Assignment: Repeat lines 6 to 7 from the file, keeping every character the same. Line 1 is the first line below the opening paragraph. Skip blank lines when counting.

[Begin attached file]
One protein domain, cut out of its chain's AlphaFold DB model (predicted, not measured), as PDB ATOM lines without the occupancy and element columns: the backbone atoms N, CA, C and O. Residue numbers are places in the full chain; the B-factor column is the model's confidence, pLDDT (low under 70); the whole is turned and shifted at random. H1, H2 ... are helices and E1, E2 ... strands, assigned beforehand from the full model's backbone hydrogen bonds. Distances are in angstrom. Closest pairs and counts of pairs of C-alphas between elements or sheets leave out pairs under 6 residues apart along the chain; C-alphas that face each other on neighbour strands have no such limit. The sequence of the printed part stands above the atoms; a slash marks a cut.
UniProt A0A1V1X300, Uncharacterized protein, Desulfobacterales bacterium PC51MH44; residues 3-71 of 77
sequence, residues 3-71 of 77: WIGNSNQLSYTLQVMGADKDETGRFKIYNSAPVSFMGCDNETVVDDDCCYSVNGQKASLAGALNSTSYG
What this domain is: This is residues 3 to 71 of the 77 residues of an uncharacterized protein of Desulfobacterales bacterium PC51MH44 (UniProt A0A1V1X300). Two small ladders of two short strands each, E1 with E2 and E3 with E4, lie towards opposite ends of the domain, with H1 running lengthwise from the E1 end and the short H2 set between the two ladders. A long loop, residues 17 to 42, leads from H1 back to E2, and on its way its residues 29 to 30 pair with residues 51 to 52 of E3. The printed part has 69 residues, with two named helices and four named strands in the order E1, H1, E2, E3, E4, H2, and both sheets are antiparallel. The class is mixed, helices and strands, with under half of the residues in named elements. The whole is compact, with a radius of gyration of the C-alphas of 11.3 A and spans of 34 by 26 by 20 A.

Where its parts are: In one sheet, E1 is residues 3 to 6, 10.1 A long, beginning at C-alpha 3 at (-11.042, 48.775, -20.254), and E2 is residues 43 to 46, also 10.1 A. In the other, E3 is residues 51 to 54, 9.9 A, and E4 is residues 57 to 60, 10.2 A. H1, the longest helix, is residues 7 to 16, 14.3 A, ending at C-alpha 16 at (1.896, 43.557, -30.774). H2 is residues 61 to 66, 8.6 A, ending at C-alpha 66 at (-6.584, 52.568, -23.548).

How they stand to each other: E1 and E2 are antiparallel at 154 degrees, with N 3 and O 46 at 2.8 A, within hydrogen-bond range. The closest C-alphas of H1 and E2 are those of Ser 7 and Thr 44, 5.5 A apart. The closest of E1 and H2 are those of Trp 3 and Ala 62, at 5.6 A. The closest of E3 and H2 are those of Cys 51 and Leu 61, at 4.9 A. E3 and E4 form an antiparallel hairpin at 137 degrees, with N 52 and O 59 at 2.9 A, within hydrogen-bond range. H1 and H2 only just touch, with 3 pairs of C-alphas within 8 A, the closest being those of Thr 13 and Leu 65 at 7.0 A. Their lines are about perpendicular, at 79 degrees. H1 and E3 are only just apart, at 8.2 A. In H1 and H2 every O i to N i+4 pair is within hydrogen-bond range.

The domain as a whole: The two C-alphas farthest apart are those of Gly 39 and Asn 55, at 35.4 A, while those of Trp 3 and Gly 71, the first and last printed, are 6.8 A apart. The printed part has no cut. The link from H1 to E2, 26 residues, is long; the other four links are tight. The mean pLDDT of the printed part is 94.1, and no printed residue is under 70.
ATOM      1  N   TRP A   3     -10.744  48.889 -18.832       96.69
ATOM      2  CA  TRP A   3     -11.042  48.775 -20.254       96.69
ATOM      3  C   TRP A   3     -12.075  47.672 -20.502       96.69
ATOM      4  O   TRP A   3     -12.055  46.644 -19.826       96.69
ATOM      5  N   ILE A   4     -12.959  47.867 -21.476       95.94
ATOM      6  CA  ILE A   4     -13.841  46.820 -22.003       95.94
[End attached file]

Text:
The domain as a whole: The two C-alphas farthest apart are those of Gly 39 and Asn 55, at 35.4 A, while those of Trp 3 and Gly 71, the first and last printed, are 6.8 A apart. The printed part has no cut. The link from H1 to E2, 26 residues, is long; the other four links are tight. The mean pLDDT of the printed part is 94.1, and no printed residue is under 70.
ATOM      1  N   TRP A   3     -10.744  48.889 -18.832       96.69